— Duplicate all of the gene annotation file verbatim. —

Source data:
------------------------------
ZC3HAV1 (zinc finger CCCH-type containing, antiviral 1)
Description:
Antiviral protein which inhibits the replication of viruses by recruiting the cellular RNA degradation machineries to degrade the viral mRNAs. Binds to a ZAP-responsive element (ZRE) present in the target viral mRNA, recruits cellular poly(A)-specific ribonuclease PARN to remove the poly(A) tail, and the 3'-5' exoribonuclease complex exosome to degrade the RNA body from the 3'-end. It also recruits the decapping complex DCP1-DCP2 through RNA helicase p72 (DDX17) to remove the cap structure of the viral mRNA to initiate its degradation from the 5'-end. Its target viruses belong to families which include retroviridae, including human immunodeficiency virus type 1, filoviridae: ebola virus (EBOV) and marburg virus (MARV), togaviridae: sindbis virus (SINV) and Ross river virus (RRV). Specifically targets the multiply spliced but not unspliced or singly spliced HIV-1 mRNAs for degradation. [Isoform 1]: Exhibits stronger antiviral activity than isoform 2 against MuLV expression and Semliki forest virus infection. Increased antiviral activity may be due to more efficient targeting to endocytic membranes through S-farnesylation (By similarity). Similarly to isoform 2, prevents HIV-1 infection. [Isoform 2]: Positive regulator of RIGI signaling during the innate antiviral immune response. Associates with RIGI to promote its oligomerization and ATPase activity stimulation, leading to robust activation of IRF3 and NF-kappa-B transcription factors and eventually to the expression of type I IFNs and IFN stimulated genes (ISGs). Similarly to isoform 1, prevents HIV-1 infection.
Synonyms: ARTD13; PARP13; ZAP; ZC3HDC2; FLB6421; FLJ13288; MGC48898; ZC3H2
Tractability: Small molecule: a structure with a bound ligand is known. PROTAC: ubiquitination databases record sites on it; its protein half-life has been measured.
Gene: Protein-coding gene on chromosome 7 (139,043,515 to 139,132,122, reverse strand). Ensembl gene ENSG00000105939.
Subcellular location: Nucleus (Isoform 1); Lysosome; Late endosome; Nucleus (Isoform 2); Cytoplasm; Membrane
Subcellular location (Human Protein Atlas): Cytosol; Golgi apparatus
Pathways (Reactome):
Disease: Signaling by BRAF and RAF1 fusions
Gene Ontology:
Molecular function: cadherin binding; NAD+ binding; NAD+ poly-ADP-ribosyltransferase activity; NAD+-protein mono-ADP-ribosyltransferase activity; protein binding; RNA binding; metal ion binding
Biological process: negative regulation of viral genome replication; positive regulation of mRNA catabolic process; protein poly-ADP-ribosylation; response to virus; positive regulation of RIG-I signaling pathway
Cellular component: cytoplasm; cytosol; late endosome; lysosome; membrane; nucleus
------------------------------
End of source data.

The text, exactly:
ZC3HAV1 (zinc finger CCCH-type containing, antiviral 1)
Description:
Antiviral protein which inhibits the replication of viruses by recruiting the cellular RNA degradation machineries to degrade the viral mRNAs. Binds to a ZAP-responsive element (ZRE) present in the target viral mRNA, recruits cellular poly(A)-specific ribonuclease PARN to remove the poly(A) tail, and the 3'-5' exoribonuclease complex exosome to degrade the RNA body from the 3'-end. It also recruits the decapping complex DCP1-DCP2 through RNA helicase p72 (DDX17) to remove the cap structure of the viral mRNA to initiate its degradation from the 5'-end. Its target viruses belong to families which include retroviridae, including human immunodeficiency virus type 1, filoviridae: ebola virus (EBOV) and marburg virus (MARV), togaviridae: sindbis virus (SINV) and Ross river virus (RRV). Specifically targets the multiply spliced but not unspliced or singly spliced HIV-1 mRNAs for degradation. [Isoform 1]: Exhibits stronger antiviral activity than isoform 2 against MuLV expression and Semliki forest virus infection. Increased antiviral activity may be due to more efficient targeting to endocytic membranes through S-farnesylation (By similarity). Similarly to isoform 2, prevents HIV-1 infection. [Isoform 2]: Positive regulator of RIGI signaling during the innate antiviral immune response. Associates with RIGI to promote its oligomerization and ATPase activity stimulation, leading to robust activation of IRF3 and NF-kappa-B transcription factors and eventually to the expression of type I IFNs and IFN stimulated genes (ISGs). Similarly to isoform 1, prevents HIV-1 infection.
Synonyms: ARTD13; PARP13; ZAP; ZC3HDC2; FLB6421; FLJ13288; MGC48898; ZC3H2
Tractability: Small molecule: a structure with a bound ligand is known. PROTAC: ubiquitination databases record sites on it; its protein half-life has been measured.
Gene: Protein-coding gene on chromosome 7 (139,043,515 to 139,132,122, reverse strand). Ensembl gene ENSG00000105939.
Subcellular location: Nucleus (Isoform 1); Lysosome; Late endosome; Nucleus (Isoform 2); Cytoplasm; Membrane
Subcellular location (Human Protein Atlas): Cytosol; Golgi apparatus
Pathways (Reactome):
Disease: Signaling by BRAF and RAF1 fusions
Gene Ontology:
Molecular function: cadherin binding; NAD+ binding; NAD+ poly-ADP-ribosyltransferase activity; NAD+-protein mono-ADP-ribosyltransferase activity; protein binding; RNA binding; metal ion binding
Biological process: negative regulation of viral genome replication; positive regulation of mRNA catabolic process; protein poly-ADP-ribosylation; response to virus; positive regulation of RIG-I signaling pathway
Cellular component: cytoplasm; cytosol; late endosome; lysosome; membrane; nucleus